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B. F. Childs

Arkansas City Traveler, August 22, 1883.
The old Capt. Norton place, for the past nine years the property of Mrs. A. Gray, was sold Monday to B. F. Childs, of Kansas City. Mrs. Gray will build in some other part of the city.
Arkansas City Traveler, October 10, 1883.
Mr. B. F. Childs, the gentleman who lately purchased Mrs. Gray’s property, arrived from Kansas City last week. It is his intention to build as soon as possible.
Arkansas City Traveler, February 13, 1884.
The Hasie brothers, late of Denver, arrived in the city last week, and will soon commence the erection of their business and residence houses. As is pretty generally known, these gentlemen purpose establishing a wholesale grocery house in Arkansas City, for which they have secured the lots south of Cunningham’s new building, and will erect thereon a hand-some fifty foot front building. They have also purchased the north half of the old Norton property of Mr. Childs, for residence purposes. The Messrs. Hasie are thorough business gentlemen, and we trust they will meet with an encouragement commensurate with their enterprise.
Arkansas City Traveler, May 14, 1884.
B. F. Childs has his cattle brand in this issue of the TRAVELER.
B. F. CHILDS, Arkansas City, Kas. Range on Salt, Antelope, and Elm creeks. Ranch two miles below the forks, Osage Nation. Brand on either or both sides. Holes in both ears. Reward for return of strays. A. J. HENDERSON, Foreman.
Arkansas City Traveler, October 8, 1884.
                                                 Osage Live Stock Association.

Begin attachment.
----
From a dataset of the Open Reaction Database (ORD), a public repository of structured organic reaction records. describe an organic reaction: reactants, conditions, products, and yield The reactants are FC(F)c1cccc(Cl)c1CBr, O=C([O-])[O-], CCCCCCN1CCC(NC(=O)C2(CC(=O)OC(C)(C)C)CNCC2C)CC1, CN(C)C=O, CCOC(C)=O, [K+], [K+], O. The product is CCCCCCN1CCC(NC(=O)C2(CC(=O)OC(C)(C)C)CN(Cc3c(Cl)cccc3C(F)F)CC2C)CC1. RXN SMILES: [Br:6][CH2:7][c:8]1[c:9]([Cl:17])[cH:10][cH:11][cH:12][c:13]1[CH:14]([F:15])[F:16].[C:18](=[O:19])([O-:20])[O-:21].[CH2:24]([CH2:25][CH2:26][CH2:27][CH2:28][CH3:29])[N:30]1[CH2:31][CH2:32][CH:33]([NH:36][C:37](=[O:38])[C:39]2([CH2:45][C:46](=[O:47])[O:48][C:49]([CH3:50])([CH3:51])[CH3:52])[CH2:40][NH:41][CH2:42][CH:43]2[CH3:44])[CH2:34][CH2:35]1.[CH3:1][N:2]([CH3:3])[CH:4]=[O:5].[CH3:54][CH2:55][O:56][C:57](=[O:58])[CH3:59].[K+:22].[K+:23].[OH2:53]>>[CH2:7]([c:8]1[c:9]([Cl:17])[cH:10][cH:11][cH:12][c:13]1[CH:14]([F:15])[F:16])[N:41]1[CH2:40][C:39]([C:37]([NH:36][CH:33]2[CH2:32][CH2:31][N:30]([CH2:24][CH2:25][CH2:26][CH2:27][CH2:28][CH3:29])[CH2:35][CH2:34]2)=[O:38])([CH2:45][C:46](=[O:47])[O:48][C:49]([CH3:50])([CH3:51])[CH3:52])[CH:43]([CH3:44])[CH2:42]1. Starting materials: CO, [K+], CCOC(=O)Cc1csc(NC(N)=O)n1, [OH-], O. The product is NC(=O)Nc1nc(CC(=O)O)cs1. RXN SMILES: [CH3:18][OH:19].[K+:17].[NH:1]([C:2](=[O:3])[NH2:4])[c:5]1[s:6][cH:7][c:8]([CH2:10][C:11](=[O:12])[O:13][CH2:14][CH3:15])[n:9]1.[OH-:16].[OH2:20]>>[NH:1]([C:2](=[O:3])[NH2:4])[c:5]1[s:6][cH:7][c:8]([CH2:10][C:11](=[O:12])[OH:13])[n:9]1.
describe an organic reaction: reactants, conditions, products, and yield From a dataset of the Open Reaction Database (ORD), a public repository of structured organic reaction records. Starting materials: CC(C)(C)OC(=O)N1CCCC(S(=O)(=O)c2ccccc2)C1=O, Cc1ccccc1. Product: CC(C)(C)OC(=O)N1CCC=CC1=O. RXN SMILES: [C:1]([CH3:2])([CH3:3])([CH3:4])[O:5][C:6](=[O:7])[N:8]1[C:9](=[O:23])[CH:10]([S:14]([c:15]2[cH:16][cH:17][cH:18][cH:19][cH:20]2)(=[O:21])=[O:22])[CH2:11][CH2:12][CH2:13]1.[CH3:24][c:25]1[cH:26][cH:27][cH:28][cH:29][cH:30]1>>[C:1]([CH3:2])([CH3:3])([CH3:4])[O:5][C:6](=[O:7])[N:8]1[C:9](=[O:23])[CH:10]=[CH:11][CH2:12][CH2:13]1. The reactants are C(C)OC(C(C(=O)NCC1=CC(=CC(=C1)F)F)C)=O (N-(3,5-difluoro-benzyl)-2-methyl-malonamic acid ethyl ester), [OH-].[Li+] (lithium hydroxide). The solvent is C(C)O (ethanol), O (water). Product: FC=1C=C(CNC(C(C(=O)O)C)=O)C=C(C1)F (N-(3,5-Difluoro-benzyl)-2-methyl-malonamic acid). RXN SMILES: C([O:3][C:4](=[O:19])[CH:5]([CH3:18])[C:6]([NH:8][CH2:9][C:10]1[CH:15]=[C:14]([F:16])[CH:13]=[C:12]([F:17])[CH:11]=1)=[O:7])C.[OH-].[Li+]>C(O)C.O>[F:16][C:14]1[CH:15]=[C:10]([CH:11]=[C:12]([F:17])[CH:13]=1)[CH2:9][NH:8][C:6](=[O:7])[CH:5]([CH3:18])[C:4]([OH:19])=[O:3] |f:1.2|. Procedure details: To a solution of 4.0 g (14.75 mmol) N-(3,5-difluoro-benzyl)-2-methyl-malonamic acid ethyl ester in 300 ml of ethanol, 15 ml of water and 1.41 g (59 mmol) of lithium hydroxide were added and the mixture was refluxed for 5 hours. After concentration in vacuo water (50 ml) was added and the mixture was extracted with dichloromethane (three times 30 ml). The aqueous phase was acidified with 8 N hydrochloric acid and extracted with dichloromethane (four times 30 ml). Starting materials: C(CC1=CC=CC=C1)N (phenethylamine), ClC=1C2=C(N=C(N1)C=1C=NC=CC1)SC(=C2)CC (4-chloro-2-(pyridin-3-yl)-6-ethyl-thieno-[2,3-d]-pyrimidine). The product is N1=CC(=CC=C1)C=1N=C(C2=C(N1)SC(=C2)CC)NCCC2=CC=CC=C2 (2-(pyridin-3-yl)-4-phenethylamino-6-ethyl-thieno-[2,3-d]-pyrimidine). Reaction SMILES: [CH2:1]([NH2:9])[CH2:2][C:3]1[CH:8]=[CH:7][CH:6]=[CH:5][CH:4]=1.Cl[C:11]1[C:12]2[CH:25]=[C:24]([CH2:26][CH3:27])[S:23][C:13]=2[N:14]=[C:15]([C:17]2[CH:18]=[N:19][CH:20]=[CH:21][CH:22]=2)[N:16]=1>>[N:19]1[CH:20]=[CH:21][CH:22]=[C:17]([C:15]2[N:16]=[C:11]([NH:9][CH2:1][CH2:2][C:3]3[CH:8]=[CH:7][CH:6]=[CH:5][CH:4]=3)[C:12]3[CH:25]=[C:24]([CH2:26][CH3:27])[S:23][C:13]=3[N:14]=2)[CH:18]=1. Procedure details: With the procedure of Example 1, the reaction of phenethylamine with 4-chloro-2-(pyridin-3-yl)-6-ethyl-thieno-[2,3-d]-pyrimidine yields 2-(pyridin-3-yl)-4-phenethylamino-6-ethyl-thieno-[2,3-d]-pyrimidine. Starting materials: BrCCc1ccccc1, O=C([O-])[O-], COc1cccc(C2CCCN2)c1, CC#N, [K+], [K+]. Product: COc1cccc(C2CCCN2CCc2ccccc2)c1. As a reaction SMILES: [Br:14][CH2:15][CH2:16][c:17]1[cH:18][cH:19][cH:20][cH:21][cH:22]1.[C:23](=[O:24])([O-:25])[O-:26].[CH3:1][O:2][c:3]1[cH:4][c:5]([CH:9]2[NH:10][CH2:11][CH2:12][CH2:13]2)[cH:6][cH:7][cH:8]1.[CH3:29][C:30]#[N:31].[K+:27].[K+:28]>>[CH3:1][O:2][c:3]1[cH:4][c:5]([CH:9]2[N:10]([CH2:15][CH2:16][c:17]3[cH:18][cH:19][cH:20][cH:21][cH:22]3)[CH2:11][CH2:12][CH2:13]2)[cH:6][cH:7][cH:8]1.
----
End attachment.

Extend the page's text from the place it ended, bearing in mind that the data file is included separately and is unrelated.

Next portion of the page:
Quite a number of the stockmen of the Osage Nation and vicinity met in the council rooms at Osage Agency September 30, 1884, for the purpose of taking steps toward forming an association having for the object the mutual benefit and protection of those engaged in stock raising on the Osage and contiguous reservations.
The meeting was called to order by the temporary chairman, Col. H. H. Crane, with Col. W. J. Pollock at the secretary’s table.
On motion, the above named gentlemen were unanimously elected as permanent chairman and secretary, with Mr. J. N. Florer as treasurer.
Motion of Mr. Florer: That the membership fee to this association be $2. Adopted.
Motion of Mr. Hewins: That any member of the Osage Nation, any Indian owning stock, or any person rightfully occupying ranges on the Osage, Kaw, Cherokee, Ponca, and Nez Perce reservations may become members of this association upon payment of $2 to the treasurer. Adopted.
Membership fees were then paid by the following named stock men and stock firms, who were enrolled by the secretary upon the books of the association.
NAME                                     POST OFFICE ADDRESS.
W. J. POLLOCK                                PONCA AGENCY, INDIAN TERRITORY.

B. F. CHILDS                               ARKANSAS CITY, KANSAS.
GUS CHOTEAU                                 OSAGE AGENCY, INDIAN TERRITORY.
LOUIS ROGERS                                OSAGE AGENCY, INDIAN TERRITORY.